Most Americans associate salt cod with Italians, but to true devotees, southern Europe from Lisbon to Istanbul is a magical mystery tour, in which each nation, region and city cooks the dish in its own way. The Portuguese are in a class by themselves as salt cod lovers. Great fishermen, they not only introduced salt cod to most of Europe, but also proudly claim to have more than a thousand distinct recipes for bacalhau — and not a single recipe for fresh cod.
These are wonderful when made entirely with salt cod, but out of thrift, or sometimes just for the sake of variety, you can substitute almost any white-fleshed leftover cooked fish, or even smoked fish, for some or all of the salt cod.
Makes 4 servings
1 pound desalted salt cod
1 or 2 bay leaves
4 medium-size starchy potatoes, boiled and mashed or riced
1 medium Spanish onion, grated
2 eggs, lightly beaten
2 teaspoons finely chopped parsley
1 generous pinch ground black pepper
1 small pinch grated nutmeg
1/2 cup unseasoned breadcrumbs, or more as needed to bind the mixture
For dredging, 2 cups breadcrumbs, panko or flour
2 to 3 tablespoons of bacon fat or butter, or more as needed for frying
1 lemon, cut into wedges, or 1/2 cup tartar or hot sauce
Poach the desalted cod and bay leaf for 2 to 3 minutes in simmering water. Drain and flake cod; discard the bay leaf.
In a large bowl, mix potatoes, onion, eggs, parsley, black pepper, nutmeg and breadcrumbs.
Add flaked cod to bowl; mix all ingredients roughly by hand. The consistency should be moist but not so moist that you cannot form cakes about the size of a small hamburger that barely hold together.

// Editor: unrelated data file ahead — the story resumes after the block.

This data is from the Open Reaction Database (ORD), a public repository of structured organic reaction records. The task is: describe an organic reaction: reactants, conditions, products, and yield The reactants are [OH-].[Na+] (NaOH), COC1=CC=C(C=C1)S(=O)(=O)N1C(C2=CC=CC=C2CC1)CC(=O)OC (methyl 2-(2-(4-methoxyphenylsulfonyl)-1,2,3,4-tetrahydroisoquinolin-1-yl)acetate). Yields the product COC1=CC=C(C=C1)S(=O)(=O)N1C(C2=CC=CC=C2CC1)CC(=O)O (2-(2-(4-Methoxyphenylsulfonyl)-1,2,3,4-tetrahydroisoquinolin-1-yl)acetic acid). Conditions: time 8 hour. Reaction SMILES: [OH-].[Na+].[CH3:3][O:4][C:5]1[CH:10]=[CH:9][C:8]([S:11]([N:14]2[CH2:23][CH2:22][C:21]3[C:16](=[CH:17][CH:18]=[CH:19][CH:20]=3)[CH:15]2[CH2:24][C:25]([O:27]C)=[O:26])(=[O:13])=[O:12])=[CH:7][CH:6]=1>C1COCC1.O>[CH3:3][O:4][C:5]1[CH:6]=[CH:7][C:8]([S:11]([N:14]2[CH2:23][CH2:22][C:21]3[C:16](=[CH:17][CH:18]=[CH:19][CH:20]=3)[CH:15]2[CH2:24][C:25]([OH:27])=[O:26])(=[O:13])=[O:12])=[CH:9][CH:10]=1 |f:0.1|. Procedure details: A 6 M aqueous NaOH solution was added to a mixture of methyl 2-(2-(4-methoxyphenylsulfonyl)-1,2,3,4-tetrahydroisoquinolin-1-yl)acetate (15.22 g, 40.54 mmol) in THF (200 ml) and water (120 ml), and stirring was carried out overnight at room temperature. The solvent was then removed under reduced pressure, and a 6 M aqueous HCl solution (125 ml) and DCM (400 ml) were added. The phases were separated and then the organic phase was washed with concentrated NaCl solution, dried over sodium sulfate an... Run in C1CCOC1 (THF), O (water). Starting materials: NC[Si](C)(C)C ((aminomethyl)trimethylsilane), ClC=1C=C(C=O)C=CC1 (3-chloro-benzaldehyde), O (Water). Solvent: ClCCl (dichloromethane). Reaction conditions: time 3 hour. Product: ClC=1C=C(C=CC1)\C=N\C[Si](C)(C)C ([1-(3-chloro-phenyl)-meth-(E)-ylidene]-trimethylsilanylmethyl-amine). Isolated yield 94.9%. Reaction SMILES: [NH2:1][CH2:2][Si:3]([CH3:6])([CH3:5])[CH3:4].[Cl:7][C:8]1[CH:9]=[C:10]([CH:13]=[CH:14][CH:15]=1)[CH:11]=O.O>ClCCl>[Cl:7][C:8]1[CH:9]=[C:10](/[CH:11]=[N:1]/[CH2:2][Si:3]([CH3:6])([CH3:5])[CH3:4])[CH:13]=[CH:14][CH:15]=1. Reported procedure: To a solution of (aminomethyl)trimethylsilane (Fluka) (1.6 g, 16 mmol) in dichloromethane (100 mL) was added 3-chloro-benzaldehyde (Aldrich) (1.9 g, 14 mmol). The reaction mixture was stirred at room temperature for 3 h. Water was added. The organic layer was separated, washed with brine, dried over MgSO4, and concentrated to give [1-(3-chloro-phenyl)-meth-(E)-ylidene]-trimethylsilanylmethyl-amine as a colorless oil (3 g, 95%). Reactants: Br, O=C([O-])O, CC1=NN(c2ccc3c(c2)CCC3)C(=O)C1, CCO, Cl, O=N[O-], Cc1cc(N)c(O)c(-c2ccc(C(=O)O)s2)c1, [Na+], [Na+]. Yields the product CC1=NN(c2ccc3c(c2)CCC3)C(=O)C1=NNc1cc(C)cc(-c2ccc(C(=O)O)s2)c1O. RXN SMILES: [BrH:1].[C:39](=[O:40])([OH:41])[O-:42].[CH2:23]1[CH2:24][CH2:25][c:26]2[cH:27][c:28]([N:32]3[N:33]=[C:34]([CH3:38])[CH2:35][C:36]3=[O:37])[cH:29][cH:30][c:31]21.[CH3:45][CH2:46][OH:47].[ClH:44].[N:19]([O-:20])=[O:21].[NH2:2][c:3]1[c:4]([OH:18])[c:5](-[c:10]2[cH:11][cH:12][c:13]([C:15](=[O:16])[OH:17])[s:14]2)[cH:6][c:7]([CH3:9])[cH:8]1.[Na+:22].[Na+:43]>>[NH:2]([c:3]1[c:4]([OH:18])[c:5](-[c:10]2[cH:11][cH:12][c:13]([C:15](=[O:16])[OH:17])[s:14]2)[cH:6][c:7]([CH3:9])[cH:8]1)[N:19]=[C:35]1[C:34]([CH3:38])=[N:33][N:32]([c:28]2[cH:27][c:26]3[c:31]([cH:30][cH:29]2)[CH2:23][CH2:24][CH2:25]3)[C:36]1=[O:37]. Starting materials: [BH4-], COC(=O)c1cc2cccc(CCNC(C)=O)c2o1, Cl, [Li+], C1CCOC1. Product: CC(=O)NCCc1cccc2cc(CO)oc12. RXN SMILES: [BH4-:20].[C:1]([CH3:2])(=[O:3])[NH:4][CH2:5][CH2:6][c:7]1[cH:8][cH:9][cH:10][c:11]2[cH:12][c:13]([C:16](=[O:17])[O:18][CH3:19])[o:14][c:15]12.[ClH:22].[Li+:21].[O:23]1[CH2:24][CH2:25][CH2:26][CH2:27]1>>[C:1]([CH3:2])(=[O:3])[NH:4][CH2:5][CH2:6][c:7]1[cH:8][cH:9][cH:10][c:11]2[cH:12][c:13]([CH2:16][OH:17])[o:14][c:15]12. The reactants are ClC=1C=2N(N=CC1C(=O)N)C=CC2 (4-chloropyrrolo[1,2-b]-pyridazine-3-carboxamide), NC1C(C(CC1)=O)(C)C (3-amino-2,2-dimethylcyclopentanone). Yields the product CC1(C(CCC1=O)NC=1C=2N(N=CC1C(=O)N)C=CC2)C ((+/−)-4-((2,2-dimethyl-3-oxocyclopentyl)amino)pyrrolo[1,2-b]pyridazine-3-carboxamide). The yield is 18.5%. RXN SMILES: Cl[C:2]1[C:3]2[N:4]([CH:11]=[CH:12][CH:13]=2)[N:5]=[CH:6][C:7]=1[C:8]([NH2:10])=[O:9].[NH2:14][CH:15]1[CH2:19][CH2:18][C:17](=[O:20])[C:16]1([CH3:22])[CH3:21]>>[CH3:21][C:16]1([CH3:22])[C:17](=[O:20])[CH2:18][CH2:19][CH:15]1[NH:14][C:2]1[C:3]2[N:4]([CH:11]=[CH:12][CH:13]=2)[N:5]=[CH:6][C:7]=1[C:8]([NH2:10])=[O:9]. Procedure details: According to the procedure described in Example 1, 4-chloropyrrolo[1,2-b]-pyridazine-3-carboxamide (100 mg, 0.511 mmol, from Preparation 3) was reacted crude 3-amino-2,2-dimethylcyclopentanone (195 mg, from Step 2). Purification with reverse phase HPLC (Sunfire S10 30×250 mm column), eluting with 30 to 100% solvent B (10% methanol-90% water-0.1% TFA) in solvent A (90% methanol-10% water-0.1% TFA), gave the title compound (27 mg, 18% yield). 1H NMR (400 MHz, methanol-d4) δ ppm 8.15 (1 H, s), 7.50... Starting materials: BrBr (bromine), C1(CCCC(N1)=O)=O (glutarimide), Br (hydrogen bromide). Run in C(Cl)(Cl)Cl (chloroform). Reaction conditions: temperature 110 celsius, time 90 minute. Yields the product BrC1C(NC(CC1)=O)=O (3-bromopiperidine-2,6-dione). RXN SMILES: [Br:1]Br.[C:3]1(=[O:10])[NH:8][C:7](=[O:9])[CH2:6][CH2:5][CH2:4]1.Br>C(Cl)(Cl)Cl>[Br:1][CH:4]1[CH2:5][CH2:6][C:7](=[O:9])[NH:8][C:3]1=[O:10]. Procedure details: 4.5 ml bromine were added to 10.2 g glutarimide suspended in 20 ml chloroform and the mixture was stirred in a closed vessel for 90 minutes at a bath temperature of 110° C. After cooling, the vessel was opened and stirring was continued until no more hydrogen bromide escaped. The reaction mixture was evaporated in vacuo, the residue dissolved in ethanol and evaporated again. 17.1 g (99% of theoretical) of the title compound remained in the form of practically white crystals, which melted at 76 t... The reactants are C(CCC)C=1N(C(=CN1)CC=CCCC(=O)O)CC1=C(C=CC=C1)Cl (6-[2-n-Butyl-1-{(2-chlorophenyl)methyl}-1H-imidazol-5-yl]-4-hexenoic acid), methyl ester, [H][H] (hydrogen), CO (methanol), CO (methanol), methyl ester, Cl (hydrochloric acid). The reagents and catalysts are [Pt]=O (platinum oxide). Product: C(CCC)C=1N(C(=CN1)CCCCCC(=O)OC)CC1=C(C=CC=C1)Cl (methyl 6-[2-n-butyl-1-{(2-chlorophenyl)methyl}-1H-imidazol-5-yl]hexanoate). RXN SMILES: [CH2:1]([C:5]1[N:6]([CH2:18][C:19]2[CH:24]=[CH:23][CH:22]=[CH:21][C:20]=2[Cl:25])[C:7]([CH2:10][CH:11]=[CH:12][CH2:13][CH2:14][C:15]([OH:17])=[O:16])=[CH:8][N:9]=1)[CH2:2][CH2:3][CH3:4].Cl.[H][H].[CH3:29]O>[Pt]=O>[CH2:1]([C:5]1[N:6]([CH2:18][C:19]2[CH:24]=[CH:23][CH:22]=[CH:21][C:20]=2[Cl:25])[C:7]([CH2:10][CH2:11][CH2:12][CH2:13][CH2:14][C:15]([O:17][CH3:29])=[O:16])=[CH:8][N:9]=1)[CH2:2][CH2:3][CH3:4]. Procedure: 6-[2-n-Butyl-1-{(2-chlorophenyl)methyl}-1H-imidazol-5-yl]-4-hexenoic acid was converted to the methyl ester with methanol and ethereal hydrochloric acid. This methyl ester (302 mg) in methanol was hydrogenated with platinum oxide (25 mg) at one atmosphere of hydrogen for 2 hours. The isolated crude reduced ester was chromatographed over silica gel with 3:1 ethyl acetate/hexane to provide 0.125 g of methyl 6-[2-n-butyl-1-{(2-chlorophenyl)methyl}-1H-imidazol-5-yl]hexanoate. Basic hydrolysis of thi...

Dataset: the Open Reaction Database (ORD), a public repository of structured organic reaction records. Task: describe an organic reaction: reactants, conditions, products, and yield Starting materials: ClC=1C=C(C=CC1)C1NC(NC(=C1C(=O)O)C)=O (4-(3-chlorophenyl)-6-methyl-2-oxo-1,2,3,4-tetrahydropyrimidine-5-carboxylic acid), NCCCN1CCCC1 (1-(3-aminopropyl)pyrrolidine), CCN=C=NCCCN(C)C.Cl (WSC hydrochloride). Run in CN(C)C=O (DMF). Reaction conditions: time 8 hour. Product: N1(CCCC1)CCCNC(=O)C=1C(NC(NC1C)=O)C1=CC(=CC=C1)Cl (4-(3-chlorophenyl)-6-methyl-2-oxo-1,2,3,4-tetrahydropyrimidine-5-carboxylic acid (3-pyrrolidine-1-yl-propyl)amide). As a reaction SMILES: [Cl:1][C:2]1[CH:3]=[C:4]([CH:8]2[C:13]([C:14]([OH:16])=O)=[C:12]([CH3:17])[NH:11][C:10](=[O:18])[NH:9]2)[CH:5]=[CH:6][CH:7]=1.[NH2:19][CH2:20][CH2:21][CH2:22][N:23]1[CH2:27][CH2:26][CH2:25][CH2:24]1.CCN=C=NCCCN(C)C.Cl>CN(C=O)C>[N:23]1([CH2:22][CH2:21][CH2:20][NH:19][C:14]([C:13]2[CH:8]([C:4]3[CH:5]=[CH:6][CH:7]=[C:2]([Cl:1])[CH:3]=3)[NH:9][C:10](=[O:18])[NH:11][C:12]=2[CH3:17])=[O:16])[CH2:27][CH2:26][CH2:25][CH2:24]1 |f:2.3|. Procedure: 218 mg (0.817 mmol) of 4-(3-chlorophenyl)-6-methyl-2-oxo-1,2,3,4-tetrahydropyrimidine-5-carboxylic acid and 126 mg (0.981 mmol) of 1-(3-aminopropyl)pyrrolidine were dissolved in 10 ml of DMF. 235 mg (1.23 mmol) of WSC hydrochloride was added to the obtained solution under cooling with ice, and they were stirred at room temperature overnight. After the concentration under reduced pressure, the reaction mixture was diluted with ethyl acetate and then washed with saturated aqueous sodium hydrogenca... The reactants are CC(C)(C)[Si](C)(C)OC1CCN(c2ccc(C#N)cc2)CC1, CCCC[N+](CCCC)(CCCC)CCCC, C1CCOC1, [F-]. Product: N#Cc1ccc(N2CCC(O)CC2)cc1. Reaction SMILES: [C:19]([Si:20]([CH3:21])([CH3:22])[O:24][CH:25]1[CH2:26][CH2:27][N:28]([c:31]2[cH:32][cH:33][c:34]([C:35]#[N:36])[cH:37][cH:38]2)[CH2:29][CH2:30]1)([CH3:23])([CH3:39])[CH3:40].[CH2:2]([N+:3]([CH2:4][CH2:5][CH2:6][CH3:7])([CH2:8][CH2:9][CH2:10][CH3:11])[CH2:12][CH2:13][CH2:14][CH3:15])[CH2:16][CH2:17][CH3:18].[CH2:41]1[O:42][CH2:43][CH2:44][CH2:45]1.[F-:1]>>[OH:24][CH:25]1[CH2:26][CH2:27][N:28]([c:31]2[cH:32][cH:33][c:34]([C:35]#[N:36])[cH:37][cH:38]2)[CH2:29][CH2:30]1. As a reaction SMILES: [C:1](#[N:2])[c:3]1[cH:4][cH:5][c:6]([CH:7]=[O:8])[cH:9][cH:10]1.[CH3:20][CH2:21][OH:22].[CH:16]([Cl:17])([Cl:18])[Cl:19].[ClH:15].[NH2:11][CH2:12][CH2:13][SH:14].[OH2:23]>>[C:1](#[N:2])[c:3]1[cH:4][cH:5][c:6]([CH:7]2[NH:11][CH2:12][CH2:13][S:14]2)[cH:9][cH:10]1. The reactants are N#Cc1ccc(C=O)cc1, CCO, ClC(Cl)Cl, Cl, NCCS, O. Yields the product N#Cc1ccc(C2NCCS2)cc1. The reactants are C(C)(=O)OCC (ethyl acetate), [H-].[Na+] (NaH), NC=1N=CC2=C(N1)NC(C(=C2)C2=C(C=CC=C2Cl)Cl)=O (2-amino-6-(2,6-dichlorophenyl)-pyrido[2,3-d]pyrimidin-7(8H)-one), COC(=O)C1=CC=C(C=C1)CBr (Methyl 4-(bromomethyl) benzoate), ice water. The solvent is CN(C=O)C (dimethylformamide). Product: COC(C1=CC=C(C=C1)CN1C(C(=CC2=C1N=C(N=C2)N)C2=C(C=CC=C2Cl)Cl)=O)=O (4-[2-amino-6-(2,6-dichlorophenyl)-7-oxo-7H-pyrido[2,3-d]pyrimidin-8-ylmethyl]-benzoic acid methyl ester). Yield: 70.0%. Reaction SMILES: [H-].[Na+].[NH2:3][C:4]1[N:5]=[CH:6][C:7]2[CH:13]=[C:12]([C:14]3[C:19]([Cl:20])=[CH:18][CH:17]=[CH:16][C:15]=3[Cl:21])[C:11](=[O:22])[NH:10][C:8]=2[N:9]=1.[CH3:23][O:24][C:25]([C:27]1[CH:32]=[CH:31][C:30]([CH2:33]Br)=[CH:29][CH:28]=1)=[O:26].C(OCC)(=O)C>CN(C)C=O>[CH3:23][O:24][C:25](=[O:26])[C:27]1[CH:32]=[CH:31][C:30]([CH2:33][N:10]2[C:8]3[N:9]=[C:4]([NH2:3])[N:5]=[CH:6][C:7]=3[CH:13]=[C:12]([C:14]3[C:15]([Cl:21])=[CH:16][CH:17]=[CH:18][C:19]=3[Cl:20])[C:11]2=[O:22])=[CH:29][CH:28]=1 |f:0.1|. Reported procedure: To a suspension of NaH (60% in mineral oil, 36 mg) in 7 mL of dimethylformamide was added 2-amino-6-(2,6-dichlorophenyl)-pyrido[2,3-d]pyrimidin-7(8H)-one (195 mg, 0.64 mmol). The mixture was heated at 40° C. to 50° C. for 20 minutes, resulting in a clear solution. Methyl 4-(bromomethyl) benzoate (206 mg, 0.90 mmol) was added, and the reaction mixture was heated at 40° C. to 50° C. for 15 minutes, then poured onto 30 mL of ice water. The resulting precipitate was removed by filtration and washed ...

Form cakes and place them on a wax paper-lined cookie sheet. Cover with wax paper, then cover with tin foil and refrigerate for 3 to 4 hours in advance. You can cook them right away, but letting them rest in the refrigerator will help them hold together during frying.
Take cakes out of refrigerator 15 minutes before cooking. Heat bacon fat or butter in a pan or cast iron skillet over medium heat until it sizzles when you add a small piece of bread.
Dredge the fish cakes lightly in flour, unseasoned breadcrumbs or panko and fry for about 5 minutes on each side, or until they are heated through and the outsides are crispy and light to medium brown. Salt to taste and serve with lemon wedges, tartar sauce or hot sauce.
This is real Italian soul food — hearty and unrefined — and there are varieties on this recipe to be found all over Italy. Often, the potatoes are omitted and the dish is served over pasta.
Makes 4 to 6 servings